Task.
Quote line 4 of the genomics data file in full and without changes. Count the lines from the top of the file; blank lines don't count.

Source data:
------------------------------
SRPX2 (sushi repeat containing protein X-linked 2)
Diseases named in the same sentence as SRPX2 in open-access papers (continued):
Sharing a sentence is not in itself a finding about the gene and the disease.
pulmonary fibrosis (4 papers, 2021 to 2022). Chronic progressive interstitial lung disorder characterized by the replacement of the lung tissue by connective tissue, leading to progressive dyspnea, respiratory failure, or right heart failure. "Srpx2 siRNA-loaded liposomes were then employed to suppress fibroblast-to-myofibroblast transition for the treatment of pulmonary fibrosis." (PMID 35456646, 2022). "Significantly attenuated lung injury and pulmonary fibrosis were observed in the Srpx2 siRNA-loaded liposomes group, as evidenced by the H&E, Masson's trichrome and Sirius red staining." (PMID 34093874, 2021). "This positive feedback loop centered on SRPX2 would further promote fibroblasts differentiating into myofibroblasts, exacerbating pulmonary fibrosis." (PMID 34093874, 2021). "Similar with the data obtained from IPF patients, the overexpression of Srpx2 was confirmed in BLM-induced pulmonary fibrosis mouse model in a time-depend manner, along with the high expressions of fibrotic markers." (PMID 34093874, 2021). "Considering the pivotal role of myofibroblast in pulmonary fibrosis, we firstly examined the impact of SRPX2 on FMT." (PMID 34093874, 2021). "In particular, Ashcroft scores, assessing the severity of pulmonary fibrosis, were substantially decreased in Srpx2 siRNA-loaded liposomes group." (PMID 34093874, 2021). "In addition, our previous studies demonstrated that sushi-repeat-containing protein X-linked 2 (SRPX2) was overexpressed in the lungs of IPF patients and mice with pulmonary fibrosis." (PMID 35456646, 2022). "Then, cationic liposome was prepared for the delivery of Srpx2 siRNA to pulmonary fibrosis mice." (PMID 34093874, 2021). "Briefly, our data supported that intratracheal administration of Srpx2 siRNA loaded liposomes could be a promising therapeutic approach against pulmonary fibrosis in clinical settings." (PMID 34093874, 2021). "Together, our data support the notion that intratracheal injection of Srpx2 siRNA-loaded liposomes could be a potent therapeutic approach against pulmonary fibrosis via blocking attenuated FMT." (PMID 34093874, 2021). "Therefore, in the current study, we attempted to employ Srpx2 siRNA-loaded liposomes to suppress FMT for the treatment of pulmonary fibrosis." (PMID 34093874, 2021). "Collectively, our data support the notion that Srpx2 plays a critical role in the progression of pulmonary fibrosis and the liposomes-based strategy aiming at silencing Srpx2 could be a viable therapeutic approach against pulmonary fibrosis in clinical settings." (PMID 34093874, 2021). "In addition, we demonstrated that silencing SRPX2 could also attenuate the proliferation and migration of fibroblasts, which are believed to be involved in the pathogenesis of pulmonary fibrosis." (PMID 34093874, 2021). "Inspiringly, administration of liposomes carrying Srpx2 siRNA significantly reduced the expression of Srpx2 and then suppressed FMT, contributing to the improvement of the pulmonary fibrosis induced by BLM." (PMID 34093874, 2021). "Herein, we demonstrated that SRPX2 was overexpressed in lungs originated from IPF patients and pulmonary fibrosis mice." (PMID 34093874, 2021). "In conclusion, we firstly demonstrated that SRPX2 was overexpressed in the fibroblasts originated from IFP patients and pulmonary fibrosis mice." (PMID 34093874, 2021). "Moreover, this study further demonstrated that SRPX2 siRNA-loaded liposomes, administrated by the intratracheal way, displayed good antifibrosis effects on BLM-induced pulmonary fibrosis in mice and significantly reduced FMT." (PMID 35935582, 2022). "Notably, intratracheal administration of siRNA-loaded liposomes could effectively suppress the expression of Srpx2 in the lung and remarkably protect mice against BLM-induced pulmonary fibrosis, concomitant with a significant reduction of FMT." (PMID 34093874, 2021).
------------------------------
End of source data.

pulmonary fibrosis (4 papers, 2021 to 2022). Chronic progressive interstitial lung disorder characterized by the replacement of the lung tissue by connective tissue, leading to progressive dyspnea, respiratory failure, or right heart failure. "Srpx2 siRNA-loaded liposomes were then employed to suppress fibroblast-to-myofibroblast transition for the treatment of pulmonary fibrosis." (PMID 35456646, 2022). "Significantly attenuated lung injury and pulmonary fibrosis were observed in the Srpx2 siRNA-loaded liposomes group, as evidenced by the H&E, Masson's trichrome and Sirius red staining." (PMID 34093874, 2021). "This positive feedback loop centered on SRPX2 would further promote fibroblasts differentiating into myofibroblasts, exacerbating pulmonary fibrosis." (PMID 34093874, 2021). "Similar with the data obtained from IPF patients, the overexpression of Srpx2 was confirmed in BLM-induced pulmonary fibrosis mouse model in a time-depend manner, along with the high expressions of fibrotic markers." (PMID 34093874, 2021). "Considering the pivotal role of myofibroblast in pulmonary fibrosis, we firstly examined the impact of SRPX2 on FMT." (PMID 34093874, 2021). "In particular, Ashcroft scores, assessing the severity of pulmonary fibrosis, were substantially decreased in Srpx2 siRNA-loaded liposomes group." (PMID 34093874, 2021). "In addition, our previous studies demonstrated that sushi-repeat-containing protein X-linked 2 (SRPX2) was overexpressed in the lungs of IPF patients and mice with pulmonary fibrosis." (PMID 35456646, 2022). "Then, cationic liposome was prepared for the delivery of Srpx2 siRNA to pulmonary fibrosis mice." (PMID 34093874, 2021). "Briefly, our data supported that intratracheal administration of Srpx2 siRNA loaded liposomes could be a promising therapeutic approach against pulmonary fibrosis in clinical settings." (PMID 34093874, 2021). "Together, our data support the notion that intratracheal injection of Srpx2 siRNA-loaded liposomes could be a potent therapeutic approach against pulmonary fibrosis via blocking attenuated FMT." (PMID 34093874, 2021). "Therefore, in the current study, we attempted to employ Srpx2 siRNA-loaded liposomes to suppress FMT for the treatment of pulmonary fibrosis." (PMID 34093874, 2021). "Collectively, our data support the notion that Srpx2 plays a critical role in the progression of pulmonary fibrosis and the liposomes-based strategy aiming at silencing Srpx2 could be a viable therapeutic approach against pulmonary fibrosis in clinical settings." (PMID 34093874, 2021). "In addition, we demonstrated that silencing SRPX2 could also attenuate the proliferation and migration of fibroblasts, which are believed to be involved in the pathogenesis of pulmonary fibrosis." (PMID 34093874, 2021). "Inspiringly, administration of liposomes carrying Srpx2 siRNA significantly reduced the expression of Srpx2 and then suppressed FMT, contributing to the improvement of the pulmonary fibrosis induced by BLM." (PMID 34093874, 2021). "Herein, we demonstrated that SRPX2 was overexpressed in lungs originated from IPF patients and pulmonary fibrosis mice." (PMID 34093874, 2021). "In conclusion, we firstly demonstrated that SRPX2 was overexpressed in the fibroblasts originated from IFP patients and pulmonary fibrosis mice." (PMID 34093874, 2021). "Moreover, this study further demonstrated that SRPX2 siRNA-loaded liposomes, administrated by the intratracheal way, displayed good antifibrosis effects on BLM-induced pulmonary fibrosis in mice and significantly reduced FMT." (PMID 35935582, 2022). "Notably, intratracheal administration of siRNA-loaded liposomes could effectively suppress the expression of Srpx2 in the lung and remarkably protect mice against BLM-induced pulmonary fibrosis, concomitant with a significant reduction of FMT." (PMID 34093874, 2021).